Through October 31, the D&R Greenway Land Trust displays county winners of Conserve Wildlife Foundation of New Jersey’s 16th annual juried exhibition of art and essays on our state’s threatened and endangered species. Spirited versions of remarkable creatures, –from Gloucester County’s vivid bog turtle to Passaic County’s Kennedy’s Emerald Dragon (dragonfly) to Mercer’s irresistible Blue-Spotted Salamander–, await visitors, from 9:30 to 5 p.m. each weekday.
The students became virtual wildlife biologists, through intensive research and unique art for this statewide educational contest. Open to all fifth-graders, this dramatic display of winners launches the fall season of D&R Greenway’s Olivia Rainbow Gallery each Labor Day. This gallery keeps alive the memory of Olivia Kuenne, to whom nature and art were paramount in her young life. President and CEO, Linda Mead reminds that “We display exceptional student art throughout each year, conveying the urgency of protecting nature to the preservationists of tomorrow.” Submitted art is judged by artists; essays by scientists. Students must win in both categories. Each county’s winning essay is displayed for reading in the exhibit. This project is sponsored by PSEG, NJEA, GAF, Atlantic City Electric, Church & Dwight and ShopRite. The contest attracted over 2,800 entries. Since 2003, over 15,000 New Jersey children entered the Species on the Edge Art & Essay Contest. www.ConserveWildlifeNJ.org/Education/Edge/.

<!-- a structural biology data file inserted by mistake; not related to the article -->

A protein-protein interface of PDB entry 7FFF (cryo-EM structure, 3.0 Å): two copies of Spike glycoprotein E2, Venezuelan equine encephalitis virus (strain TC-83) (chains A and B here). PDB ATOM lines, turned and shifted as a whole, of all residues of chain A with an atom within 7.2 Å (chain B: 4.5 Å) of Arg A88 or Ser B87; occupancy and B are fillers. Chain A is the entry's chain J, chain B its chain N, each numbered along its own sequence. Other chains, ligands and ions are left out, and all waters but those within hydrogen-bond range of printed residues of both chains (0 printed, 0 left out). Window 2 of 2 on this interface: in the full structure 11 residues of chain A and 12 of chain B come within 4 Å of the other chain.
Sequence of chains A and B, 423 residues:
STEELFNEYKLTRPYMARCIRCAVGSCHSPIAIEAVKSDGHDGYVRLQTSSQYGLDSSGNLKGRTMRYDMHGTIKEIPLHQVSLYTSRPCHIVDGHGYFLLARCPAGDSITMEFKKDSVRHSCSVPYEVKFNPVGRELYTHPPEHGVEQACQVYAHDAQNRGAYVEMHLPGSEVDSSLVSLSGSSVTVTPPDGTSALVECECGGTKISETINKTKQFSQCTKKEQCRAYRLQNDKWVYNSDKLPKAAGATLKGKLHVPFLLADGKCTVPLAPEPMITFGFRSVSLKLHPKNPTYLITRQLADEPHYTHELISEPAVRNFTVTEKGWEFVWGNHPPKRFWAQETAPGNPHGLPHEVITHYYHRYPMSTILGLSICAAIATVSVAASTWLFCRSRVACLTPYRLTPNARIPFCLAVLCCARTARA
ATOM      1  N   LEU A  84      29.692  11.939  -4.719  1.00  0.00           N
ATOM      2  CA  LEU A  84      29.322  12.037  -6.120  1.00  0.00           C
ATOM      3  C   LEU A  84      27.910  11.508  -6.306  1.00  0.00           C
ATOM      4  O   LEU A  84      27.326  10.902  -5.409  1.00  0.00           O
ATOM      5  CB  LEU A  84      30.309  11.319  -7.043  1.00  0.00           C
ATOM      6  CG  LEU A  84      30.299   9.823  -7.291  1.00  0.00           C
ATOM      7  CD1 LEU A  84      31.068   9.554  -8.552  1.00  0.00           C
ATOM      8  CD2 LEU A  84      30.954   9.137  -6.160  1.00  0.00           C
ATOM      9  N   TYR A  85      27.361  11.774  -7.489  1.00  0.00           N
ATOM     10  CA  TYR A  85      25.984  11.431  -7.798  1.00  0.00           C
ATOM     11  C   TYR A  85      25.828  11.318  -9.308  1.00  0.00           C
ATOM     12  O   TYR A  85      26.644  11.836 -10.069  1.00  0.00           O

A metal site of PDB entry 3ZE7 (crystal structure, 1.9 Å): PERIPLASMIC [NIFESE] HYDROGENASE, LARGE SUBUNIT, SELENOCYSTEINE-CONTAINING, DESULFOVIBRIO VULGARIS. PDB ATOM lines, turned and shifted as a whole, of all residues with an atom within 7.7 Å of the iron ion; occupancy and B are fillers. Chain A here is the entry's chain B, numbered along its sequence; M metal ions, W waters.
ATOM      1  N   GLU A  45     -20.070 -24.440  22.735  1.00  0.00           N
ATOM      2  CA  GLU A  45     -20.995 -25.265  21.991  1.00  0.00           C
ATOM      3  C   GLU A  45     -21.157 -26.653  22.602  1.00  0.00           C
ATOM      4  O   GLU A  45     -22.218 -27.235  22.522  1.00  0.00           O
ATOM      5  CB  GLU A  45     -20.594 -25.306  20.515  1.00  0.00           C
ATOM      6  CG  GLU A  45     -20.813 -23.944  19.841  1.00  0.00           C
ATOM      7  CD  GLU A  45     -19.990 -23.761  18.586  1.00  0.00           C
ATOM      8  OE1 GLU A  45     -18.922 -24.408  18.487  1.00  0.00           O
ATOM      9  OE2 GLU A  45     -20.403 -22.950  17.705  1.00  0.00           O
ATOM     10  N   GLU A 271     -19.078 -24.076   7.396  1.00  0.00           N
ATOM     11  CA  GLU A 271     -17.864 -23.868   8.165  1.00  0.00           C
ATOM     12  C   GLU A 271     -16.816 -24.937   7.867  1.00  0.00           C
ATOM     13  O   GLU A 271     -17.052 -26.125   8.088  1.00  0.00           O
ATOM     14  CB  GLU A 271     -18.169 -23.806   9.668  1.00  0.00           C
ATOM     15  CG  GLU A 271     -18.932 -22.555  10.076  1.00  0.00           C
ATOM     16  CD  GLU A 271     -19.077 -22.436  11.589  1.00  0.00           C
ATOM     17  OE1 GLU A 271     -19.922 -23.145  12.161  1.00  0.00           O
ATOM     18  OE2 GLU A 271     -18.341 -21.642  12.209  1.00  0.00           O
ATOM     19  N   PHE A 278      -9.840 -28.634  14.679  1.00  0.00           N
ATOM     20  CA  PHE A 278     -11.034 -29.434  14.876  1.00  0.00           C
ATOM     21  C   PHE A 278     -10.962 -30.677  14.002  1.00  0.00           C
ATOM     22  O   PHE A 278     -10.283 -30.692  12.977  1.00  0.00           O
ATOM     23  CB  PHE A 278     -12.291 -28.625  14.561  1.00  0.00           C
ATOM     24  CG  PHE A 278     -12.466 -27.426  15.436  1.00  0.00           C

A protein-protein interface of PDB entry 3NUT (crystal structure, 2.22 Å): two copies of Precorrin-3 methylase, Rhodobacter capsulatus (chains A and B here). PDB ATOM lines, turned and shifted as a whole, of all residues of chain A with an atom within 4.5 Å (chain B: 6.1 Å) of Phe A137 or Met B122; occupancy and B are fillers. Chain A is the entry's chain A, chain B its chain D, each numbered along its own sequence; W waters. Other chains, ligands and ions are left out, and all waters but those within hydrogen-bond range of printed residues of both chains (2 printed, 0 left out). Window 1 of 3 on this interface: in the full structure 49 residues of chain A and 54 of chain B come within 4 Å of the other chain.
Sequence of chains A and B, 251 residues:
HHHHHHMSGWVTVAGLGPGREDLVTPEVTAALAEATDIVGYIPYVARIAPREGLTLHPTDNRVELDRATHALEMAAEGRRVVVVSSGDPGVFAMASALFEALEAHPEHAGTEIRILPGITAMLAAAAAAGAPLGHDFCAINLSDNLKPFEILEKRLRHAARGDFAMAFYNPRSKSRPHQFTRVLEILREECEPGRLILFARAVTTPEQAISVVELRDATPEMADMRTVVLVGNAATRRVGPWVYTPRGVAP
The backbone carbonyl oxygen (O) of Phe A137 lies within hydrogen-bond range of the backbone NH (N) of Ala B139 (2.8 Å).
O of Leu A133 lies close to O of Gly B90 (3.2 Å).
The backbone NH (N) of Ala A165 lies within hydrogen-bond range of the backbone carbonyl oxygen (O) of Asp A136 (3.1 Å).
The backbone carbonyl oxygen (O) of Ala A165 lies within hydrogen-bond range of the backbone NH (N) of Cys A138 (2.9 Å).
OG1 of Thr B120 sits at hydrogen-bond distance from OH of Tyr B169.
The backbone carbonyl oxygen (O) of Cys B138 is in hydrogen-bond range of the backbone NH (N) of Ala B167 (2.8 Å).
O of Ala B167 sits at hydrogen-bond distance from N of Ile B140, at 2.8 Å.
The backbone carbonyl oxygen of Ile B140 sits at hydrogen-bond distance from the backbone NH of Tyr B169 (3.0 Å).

Conserve Wildlife Foundation Executive Director David Wheeler urges that we realize that “These talented children poured their hearts into the Species on the Edge contest, creating vibrant artwork and passionate essays about these rare wildlife species. We are inspired to connect the next generation of New Jersey conservation leaders with their natural world. Both their art and essays illustrate nature’s wonders – and reveal many of the challenges we must overcome to help vulnerable wildlife survive in our densely populated state.”
The Olivia Rainbow Gallery is in the Johnson Education Center, in Robert Wood Johnson’s former working barn. One Preservation Place, off Rosedale Road, (above Johnson Park School) www.drgreenway.org 609 924-4646
Students were given the list of New Jersey’s more than eighty endangered and threatened species. Each composes an essay on factors contributing to the animal’s endangered situation, and suggestions on how to protect it. Frequently, the essays are written in the first person – each student having effectively ‘become’ the creature.
Working on the Species on the Edge Art & Essay Contest encourages students to learn about local environmental issues. All are encouraged to express their concerns for the world around them; think creatively about ways to improve it; and consider how their own actions impact the natural world.